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Posts Tagged ‘Pulitzer Prize’

Allen Mendenhall Interviews Ace Atkins

In Artist, Arts & Letters, Book Reviews, Creative Writing, Fiction, Humanities, News and Current Events, Novels, Southern Literary Review, Writing on December 12, 2011 at 8:46 am

Ace Atkins is the author of nine novels, most recently The Ranger and Infamous.  A former journalist at The Tampa Tribune, Atkins has been nominated for a Pulitzer Prize for his investigation into a 1950s murder.  He lives on a farm outside Oxford, Mississippi.

The following interview first appeared here at Southern Literary Review.

AM: What I suspect everyone wants to know is, how do you stay so prolific?  How do you write so much, so quickly?

AA: I’m very fortunate to be a full-time novelist. I’ve been writing full time since 2001 and that gives me the freedom to concentrate completely on my stories. Many terrific writers I know have to carve out time from from their jobs to work on a book. I am able to go to my office every day and work on that new novel. I feel pretty damn lucky and that in turn means I get to work on more projects.

AM: You seem to have located The Ranger in regions of the South that you know well.  Would you call this book “Southern literature”?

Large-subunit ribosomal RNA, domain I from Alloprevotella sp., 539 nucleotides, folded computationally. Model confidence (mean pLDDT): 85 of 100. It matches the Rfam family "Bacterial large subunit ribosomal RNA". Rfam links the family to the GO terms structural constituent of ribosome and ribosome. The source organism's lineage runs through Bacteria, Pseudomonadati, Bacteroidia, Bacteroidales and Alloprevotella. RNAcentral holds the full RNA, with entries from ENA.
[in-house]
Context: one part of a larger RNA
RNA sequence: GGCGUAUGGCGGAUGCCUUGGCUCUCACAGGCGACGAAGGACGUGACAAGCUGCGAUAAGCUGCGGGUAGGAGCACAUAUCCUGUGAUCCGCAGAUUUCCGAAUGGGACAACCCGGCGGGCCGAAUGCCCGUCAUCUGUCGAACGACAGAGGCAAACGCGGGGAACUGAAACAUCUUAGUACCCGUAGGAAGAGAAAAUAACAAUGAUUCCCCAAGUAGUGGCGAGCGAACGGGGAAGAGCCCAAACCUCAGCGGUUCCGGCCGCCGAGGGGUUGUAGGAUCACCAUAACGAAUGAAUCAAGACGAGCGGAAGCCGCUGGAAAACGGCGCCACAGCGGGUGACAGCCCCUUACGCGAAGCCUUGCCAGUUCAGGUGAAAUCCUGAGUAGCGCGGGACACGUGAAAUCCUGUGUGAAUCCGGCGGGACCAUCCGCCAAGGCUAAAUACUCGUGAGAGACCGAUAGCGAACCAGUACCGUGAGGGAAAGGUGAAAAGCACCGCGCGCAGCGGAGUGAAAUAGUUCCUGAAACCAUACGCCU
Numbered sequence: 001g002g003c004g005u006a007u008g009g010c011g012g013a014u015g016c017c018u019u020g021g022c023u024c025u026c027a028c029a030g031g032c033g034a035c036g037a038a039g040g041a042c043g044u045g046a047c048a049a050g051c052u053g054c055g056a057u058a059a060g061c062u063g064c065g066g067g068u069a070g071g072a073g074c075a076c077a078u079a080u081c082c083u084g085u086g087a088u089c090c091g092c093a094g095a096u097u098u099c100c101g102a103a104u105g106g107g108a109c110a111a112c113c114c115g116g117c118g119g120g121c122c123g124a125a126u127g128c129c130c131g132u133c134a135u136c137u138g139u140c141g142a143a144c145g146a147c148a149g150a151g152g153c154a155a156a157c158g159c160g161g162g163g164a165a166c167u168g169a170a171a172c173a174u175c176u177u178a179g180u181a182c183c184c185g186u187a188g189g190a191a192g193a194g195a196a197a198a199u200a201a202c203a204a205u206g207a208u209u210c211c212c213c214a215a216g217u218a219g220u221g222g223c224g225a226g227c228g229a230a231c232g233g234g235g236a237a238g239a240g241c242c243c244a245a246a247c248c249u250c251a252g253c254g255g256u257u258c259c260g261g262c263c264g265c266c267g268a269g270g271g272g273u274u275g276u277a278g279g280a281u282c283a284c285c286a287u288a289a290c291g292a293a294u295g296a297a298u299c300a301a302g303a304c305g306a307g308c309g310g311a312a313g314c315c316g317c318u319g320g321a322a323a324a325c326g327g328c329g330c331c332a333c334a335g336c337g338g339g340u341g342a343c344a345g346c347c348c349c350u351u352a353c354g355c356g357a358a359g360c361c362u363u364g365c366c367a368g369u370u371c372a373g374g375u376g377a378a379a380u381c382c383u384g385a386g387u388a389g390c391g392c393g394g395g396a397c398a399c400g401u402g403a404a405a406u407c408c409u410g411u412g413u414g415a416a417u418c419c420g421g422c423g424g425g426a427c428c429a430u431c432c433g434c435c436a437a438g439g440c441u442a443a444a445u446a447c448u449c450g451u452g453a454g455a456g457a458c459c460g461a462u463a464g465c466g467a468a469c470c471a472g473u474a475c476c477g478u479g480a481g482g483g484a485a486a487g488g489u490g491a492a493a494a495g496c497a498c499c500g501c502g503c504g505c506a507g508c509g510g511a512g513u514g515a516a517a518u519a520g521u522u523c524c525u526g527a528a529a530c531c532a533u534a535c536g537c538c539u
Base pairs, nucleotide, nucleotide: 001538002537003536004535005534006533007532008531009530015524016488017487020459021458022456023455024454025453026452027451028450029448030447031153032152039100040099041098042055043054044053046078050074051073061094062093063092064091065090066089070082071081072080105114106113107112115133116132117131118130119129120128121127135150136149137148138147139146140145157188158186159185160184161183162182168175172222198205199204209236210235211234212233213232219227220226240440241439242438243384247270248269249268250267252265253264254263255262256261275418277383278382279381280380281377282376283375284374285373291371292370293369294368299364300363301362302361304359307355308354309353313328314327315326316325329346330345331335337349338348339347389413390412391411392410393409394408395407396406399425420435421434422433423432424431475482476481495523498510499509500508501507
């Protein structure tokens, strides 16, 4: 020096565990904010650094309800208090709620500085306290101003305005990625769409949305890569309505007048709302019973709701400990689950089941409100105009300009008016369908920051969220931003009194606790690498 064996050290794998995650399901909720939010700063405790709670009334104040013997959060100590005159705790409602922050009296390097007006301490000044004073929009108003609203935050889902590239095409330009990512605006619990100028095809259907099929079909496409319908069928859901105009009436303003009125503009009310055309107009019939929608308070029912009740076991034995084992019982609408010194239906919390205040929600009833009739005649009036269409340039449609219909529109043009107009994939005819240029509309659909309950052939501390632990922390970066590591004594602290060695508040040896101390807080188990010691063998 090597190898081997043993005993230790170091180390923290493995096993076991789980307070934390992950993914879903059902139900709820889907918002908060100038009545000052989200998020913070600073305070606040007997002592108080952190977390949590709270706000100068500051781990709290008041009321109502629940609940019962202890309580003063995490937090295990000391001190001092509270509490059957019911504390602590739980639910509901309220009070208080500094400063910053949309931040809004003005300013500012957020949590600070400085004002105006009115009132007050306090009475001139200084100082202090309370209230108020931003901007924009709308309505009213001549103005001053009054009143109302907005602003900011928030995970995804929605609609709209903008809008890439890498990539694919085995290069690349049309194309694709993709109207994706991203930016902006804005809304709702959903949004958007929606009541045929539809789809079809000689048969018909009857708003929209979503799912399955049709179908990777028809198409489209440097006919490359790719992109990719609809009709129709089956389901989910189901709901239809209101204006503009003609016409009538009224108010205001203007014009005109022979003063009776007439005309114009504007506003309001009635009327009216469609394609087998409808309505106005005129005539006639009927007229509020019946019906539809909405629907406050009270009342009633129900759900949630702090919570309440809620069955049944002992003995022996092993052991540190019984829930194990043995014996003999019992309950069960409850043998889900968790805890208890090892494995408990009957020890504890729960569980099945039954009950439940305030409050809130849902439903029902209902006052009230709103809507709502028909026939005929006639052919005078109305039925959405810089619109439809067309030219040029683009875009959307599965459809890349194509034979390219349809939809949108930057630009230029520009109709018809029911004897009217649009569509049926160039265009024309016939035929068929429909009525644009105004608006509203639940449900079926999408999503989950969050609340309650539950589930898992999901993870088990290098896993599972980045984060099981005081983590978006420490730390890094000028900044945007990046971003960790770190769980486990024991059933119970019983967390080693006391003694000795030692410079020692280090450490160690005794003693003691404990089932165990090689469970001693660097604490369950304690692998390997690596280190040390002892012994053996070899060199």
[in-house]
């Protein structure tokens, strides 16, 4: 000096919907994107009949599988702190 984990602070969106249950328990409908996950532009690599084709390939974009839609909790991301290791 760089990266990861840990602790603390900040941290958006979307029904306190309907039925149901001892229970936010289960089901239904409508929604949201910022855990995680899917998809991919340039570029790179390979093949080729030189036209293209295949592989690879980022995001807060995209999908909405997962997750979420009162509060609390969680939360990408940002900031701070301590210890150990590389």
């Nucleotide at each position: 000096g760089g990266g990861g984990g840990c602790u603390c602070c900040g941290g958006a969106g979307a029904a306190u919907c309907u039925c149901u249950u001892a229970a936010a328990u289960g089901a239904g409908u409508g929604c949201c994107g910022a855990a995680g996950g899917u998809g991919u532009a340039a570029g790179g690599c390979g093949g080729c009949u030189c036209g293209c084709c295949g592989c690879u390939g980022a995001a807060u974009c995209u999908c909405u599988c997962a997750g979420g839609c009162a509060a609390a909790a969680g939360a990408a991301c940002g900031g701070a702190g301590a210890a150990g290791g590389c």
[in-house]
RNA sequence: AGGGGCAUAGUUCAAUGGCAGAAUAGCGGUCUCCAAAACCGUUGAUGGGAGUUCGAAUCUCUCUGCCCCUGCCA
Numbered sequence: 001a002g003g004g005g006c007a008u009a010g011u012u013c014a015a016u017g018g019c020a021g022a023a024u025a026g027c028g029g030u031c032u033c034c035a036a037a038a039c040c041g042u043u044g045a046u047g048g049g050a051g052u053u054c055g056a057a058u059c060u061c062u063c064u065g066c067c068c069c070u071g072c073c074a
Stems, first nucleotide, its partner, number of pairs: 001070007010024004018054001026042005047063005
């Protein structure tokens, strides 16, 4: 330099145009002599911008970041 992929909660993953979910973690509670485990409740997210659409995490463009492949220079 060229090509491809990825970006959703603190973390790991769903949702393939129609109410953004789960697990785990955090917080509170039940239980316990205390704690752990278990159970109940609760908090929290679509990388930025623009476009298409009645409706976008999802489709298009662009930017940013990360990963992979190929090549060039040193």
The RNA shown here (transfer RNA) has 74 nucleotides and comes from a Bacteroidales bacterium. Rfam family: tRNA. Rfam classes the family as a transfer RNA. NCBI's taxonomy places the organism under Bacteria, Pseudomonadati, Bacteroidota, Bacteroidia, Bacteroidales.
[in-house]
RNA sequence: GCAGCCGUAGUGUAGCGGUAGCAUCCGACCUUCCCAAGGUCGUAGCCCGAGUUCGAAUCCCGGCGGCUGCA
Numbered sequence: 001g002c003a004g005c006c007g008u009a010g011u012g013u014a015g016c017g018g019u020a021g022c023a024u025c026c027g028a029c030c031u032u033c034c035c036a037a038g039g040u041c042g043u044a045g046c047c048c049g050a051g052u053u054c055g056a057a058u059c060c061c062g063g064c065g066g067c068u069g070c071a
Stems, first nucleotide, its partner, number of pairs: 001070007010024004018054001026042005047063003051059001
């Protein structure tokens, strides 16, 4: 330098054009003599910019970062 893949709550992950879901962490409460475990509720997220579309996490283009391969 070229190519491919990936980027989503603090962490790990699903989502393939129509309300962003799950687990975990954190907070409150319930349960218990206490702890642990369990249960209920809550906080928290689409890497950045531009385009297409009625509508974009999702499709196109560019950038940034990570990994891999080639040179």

AA: Absolutely. I don’t get into working in a certain genre—that’s up to readers and critics—and can hurt the writer and reader. My new series of novels could not be set anywhere else but the South and certainly centers on many Southern themes. I gain a lot of inspiration from the gritty world of Faulkner’s crime stories and turn my attention to the descendants of those people. 

AM:    I noticed that country music and country musicians appear throughout The Ranger.  Can you tell us about the significance of this to the novel?

AA: My first four novels were stylistically and thematically about blues. I always wanted to work on a novel that felt like an old Johnny Cash ballad—a solider returning home to town, unrequited love, guns and violence. I listened to a lot of Johnny Cash and also tons of Outlaw Country—Waylon, Merle, etc.—when coming up with the background of Quinn Colson.

AM: Who is Colonel George Reynolds?  I noticed his name in the Acknowledgments. 

George is the guy who saved my ass. I had contracted to write a novel about a U.S. Army soldier without knowing enough about the modern war in Afghanistan. Colonel Reynolds contacted me from Camp Phoenix in Afghanistan about signing a copy of my novel, Devil’s Garden. He offered help if I ever needed. It turned out, I needed help immediately. He offered terrific insight direct from the battle front and introduced me to the real Ranger who provided the background for Quinn Colson. 

I could not have written the book without him and he still provides me with a ton of answers to picky questions. Read the rest of this entry »

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